Prison Architect is a management game from Introversion, makers of Uplink and Darwinia. They’re currently running a pre-order system in which you get access to ongoing alpha builds. I’ve been playing virtual, invisible warden in the most recent one, which though lacking several features and an ultimate objective offers a good flavour of this game of construction and containment.
Why? Why do they hate me so? I go out of my way to be nice, to give them plenty of free time and fresh air, to give them varied meals and hot showers. I give them TVs in their rooms. They miss their families, so I build payphones that they might talk to them.
So they smash the payphones.
They smash the TVs.
They smash the showers.
They smash the meal trays.
They smash each other.
They think they’re making me pay for all the damage. It’s not me, though. It’s them – that’s one less pool table I can afford for them, one less exercise bench in the yard, one less block of individual cells for the poor schmoes stuck eyeballing each other in the holding area. Do they care? Maybe, somewhere underneath the anger and unhappiness at having their liberty taken away from them. But everything they do is an act of protest – at me a little, but mostly at the mere fact of being where they are. Imprisoned. Not free. And so they smash and smash and smash and I pick up the bill then try to spend whatever’s left on the impossible task of making them happy.
There’s a mental leap I have to make while playing Prison Architect, to embrace a dissonance from management games as I know them. I’m well accustomed to the tiny people – customers, patients, monsters – who pass beneath my birds-eye gaze being at best impassive towards me interests, and in the case of Dungeon Keeper I’m already familiar with actual unwillingness to behave. Prison Architect is something else, though – these people are jerks.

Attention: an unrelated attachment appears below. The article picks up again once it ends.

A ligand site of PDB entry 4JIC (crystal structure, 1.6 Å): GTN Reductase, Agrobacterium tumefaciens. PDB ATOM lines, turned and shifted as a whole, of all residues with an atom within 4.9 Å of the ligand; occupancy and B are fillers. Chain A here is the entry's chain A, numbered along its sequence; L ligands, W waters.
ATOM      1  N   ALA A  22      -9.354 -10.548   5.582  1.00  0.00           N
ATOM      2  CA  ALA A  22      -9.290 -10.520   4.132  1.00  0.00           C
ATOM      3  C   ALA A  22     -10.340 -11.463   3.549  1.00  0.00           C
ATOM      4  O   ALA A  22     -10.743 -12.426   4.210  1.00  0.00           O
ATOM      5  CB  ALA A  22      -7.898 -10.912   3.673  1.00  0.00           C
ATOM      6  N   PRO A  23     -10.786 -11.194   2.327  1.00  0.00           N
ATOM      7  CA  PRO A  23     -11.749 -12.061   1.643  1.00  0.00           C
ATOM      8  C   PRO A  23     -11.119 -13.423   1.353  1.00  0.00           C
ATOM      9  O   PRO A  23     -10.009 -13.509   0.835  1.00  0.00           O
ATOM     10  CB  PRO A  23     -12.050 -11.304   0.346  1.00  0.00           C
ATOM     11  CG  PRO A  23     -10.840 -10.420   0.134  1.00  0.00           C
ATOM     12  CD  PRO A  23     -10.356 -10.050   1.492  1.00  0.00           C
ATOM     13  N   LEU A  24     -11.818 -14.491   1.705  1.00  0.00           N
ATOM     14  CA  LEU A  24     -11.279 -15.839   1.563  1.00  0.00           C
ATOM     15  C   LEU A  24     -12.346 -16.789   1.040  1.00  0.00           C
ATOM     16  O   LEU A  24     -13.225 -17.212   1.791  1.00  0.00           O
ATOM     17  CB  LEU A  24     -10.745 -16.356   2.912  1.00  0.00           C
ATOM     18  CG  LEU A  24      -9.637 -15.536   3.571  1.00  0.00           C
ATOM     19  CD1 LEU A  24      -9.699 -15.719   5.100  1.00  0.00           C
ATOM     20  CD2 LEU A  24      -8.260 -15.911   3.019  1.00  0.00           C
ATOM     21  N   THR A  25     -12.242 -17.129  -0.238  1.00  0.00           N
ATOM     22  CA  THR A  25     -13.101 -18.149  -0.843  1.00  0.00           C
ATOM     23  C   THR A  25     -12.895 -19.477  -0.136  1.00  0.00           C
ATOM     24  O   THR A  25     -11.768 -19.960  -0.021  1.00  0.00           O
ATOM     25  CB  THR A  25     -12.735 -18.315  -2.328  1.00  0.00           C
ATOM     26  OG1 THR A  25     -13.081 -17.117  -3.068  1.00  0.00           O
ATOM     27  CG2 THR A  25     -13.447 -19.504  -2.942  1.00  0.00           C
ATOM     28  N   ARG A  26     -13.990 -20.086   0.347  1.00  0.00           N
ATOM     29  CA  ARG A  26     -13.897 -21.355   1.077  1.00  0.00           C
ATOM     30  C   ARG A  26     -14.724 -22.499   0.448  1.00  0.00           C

I don’t know or care what they did to wind up in jail: that wasn’t my decision and it’s not my place to judge now. I do, however, know all too well that they’re jerks and they’re not afraid to act like it. And from my laser-focused point of view, that of the guy who has to create somewhere for these jerks to live, eat, sleep, wash and relax, being a jerk is infinitely worse than being a murderer or thief. Killing and stealing is but one aspect of greater jerkdom. Dungeon Keeper’s monsters might have grumbled and quit and fought with each other, but they were fundamentally on my side despite that. These guys are not. They resent being in my world at all.
Whatever I do, these jerks will fight me because they have to fight me and what I’m doing to them. They may seem, temporarily, to co-operate – to trudge to the showers at showertime, to sit down quietly for meals – but it’s a ruse. Sooner or later someone will find a knife from somewhere and go crazy apeshit in the yard, or someone will have missed one measly meal and decides the communal phonebox or a passing cook is a rightful target for his growly-tummed ire. Sooner or later someone will escape, or at least try to. I strive to build them a perfect world, to meet their every need, but still they seek to leave, amid destruction and blood. I can’t win. I cannot win, not ever.